By Bret “T-Bone” Amundson

It could have been the comment my sister made on Facebook about this picture:


Or maybe the way General Cory Loeffler from DRC Calls would tell us to “man our battle stations” every time a “squadron” of Canada geese would appear on the horizon, but it felt a little bit like we were at war with these big, migratory birds during the last few days.


Just to clarify, there is no way that I would actually ever equate goose hunting to war, obviously, and if Canada actually invaded, we’d be more likely to work out our differences with a serious game of pond hockey, if we didn’t stop to ice fish at intermission anyway.

Conditions were a bit harsh over the last two days of goose hunting near Fergus Falls, Minnesota.   As I left the Fargo Moorhead area at 6:30 yesterday, I watched the truck thermometer descend like the ball on New Years Eve.  A crisp 16 degrees greeted us as we trekked across the cornfield in search of our home for the next few hours:  a well hidden, out of the wind goose pit dug into the ground.


Mika didn’t like the idea very much.  She likes to have her eyes on the skies at all times, but the rest of us didn’t complain about the shelter one bit.   Unfortunately, the geese didn’t find it as inviting,as they passed us over for greener pastures.

We did manage to fool a few, and Mika shot out of that bunker before any feathers hit the ground.   This summer we’ll be doing some steady work.  I haven’t made that a priority yet, as I don’t want to diminish her desire, but keeping a dog from the retrieve until it’s safe to go is a good way to keep your dog alive.  An anxious moment followed as she returned, goose in mouth with blood splattered across her side in a small bb-like pattern.  To be blunt, it looked like she’d been shot.  Knowing her pain tolerance and exuberance for birds, I wouldn’t have been surprised if she had been shot and just didn’t know it yet.   If there had been some good looking male dogs around, she might have milked it a bit.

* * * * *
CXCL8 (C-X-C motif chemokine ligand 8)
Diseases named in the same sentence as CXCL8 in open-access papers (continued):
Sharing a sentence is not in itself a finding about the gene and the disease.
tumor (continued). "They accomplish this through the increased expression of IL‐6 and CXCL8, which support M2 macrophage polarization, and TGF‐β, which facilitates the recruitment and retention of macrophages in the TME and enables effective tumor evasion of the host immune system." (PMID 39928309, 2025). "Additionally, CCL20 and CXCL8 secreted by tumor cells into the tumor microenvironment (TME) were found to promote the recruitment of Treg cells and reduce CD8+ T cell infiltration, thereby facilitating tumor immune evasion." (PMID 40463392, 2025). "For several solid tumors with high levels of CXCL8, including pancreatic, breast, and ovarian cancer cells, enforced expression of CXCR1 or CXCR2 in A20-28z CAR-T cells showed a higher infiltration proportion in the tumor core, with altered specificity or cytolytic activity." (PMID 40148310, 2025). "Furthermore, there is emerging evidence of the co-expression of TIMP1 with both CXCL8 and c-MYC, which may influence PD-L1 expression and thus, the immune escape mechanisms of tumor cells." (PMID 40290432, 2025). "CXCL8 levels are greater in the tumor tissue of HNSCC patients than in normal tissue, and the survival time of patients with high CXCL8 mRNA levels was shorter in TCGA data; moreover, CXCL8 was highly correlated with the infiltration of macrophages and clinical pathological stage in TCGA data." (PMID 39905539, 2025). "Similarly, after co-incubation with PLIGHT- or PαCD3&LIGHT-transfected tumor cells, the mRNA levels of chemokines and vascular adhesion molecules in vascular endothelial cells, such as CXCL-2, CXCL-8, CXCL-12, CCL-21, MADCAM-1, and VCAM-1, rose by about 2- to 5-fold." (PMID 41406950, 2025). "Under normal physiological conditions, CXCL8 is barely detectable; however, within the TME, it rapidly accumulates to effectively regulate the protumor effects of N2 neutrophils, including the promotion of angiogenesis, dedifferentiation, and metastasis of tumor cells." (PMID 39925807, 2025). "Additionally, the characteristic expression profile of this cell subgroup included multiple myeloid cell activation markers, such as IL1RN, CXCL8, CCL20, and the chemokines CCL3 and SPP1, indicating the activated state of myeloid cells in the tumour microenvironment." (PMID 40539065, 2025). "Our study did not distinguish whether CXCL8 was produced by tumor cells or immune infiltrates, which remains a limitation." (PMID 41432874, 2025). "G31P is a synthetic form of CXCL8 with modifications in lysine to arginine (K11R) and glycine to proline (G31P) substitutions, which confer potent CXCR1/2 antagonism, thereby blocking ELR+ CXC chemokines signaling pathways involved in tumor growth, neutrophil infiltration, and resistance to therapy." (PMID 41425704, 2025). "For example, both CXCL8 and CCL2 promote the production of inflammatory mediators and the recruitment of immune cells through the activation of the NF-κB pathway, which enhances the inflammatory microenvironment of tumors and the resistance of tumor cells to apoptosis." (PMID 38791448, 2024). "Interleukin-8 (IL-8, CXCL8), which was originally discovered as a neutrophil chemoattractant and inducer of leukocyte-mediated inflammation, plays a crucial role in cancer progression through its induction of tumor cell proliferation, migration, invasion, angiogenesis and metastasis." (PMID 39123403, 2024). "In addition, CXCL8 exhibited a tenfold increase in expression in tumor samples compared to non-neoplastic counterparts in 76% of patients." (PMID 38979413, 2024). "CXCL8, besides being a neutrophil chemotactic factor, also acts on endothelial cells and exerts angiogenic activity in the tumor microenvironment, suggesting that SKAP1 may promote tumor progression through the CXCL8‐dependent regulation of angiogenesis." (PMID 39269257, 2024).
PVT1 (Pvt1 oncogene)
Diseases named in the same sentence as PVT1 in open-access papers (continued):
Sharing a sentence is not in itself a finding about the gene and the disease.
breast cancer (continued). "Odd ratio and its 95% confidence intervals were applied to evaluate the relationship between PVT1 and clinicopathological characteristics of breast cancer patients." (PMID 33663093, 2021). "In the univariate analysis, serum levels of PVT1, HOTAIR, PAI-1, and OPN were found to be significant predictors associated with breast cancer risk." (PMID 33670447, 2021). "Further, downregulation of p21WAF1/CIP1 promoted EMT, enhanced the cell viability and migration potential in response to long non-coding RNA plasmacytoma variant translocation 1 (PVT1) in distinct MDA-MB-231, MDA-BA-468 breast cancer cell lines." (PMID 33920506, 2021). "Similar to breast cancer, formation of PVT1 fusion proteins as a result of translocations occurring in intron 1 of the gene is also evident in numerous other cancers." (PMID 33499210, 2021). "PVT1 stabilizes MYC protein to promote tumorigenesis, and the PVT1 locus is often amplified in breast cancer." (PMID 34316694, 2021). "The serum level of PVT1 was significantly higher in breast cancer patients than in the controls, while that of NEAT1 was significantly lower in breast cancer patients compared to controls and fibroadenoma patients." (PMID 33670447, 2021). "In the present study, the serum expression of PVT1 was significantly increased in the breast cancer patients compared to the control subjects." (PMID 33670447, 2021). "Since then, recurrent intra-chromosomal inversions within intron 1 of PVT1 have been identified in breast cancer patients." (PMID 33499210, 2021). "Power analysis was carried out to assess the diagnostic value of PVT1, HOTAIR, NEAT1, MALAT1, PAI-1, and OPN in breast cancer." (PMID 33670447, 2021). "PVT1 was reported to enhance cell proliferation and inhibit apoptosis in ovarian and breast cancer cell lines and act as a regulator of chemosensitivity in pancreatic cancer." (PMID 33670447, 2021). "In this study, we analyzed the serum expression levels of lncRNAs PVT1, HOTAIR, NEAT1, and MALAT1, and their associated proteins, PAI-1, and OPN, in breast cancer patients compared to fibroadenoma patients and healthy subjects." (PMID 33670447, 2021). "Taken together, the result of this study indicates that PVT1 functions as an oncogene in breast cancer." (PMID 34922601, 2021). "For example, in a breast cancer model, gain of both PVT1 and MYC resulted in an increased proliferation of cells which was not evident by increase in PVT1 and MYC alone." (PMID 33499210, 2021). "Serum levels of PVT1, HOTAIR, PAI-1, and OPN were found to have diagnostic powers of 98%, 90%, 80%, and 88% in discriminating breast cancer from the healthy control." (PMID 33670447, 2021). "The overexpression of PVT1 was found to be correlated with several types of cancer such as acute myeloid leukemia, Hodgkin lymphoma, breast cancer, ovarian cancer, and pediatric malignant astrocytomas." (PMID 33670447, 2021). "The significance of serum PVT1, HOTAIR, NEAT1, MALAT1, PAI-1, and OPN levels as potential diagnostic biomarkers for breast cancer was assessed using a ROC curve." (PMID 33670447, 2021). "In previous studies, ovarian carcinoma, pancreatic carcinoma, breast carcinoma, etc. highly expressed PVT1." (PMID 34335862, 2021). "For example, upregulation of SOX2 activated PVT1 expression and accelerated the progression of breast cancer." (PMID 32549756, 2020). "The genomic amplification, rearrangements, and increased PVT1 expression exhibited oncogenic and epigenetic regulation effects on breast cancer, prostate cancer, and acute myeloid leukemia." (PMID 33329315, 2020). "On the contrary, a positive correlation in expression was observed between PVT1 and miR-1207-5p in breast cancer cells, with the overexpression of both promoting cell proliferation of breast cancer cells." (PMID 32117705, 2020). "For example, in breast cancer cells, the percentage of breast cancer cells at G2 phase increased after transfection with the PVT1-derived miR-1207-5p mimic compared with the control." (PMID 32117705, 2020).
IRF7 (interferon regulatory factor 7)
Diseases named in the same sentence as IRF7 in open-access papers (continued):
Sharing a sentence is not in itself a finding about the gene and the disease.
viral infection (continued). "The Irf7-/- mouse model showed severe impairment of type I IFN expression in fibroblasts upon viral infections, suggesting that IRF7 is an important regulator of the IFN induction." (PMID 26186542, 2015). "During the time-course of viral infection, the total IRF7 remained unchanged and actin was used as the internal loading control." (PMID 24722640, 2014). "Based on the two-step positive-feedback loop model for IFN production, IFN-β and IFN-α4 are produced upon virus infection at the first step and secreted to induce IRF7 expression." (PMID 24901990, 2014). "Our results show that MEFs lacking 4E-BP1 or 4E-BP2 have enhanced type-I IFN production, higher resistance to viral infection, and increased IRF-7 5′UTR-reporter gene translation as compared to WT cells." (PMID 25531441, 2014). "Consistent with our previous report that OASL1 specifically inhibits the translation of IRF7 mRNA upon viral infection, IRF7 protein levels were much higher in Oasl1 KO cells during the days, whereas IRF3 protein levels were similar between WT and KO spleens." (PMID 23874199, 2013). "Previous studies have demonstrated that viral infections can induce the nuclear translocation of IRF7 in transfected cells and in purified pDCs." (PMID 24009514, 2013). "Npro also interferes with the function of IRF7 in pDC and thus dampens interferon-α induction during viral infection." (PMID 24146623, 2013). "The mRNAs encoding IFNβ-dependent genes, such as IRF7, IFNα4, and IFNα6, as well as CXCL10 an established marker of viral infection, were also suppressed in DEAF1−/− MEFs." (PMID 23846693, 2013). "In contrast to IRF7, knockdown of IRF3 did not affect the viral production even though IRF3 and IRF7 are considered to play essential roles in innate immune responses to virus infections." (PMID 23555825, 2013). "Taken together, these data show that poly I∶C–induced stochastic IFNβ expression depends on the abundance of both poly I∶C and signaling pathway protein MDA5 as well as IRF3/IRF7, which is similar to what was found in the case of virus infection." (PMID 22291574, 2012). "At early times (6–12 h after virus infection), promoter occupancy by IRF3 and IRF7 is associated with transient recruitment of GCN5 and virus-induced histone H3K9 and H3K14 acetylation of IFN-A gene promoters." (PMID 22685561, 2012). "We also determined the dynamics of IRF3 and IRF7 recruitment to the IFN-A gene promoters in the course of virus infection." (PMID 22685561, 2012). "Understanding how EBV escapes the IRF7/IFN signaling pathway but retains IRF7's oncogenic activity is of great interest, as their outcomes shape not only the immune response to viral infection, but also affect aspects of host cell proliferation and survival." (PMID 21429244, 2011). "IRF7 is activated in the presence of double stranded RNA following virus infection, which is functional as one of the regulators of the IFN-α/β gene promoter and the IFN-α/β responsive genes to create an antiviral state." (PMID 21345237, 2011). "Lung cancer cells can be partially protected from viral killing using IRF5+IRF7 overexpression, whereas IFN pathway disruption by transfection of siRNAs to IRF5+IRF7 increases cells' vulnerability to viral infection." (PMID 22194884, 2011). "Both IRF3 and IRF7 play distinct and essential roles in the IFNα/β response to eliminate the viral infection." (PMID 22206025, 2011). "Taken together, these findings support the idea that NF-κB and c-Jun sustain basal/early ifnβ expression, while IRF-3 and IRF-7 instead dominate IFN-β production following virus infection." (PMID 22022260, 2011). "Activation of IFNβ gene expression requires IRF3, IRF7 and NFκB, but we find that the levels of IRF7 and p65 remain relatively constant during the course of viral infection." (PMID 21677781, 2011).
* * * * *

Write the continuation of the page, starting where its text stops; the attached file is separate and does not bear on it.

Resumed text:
One quick scan by our field doctor revealed no gsw’s and we broke for lunch.  The next stop would be the nearby shallow river.   It wasn’t just wind we needed to deal with, now ice and water were a part of the equation.   I strapped on Mika’s flak jacket neoprene vest, and we waded across the river.  A few more geese would splash, but overall the day was a bit slower than hoped.


Day Two greeted me with a welcome surprise, as temps were about 10 degrees warmer than the day before.   That was until I stepped outside and was greeted with a 7-degree wind-chill.

The plan was to river hunt again, only this time with a warmer layer or two.   Geese weren’t quite moving yet and the ones that were didn’t feel like decoying.  Jerks.


We had a good spread, a North American Goose Calling Champion and the esteemed 2012 calling champ from Goose Fest, reassuring these birds with “come hither” honks.

It’s nice to just get the shotgun out and crank off a couple of shots to keep from rusting up, which is why I took three shots at a cupped single who committed just in front of me.  I felt better, however, as it took at least 3 shots from the rest of the crew to bring the goose down.  I’m blaming Canada.  After, I dropped and did 20 pushups.


As always, it’s fun to get out, even if we had more windburn than anything.


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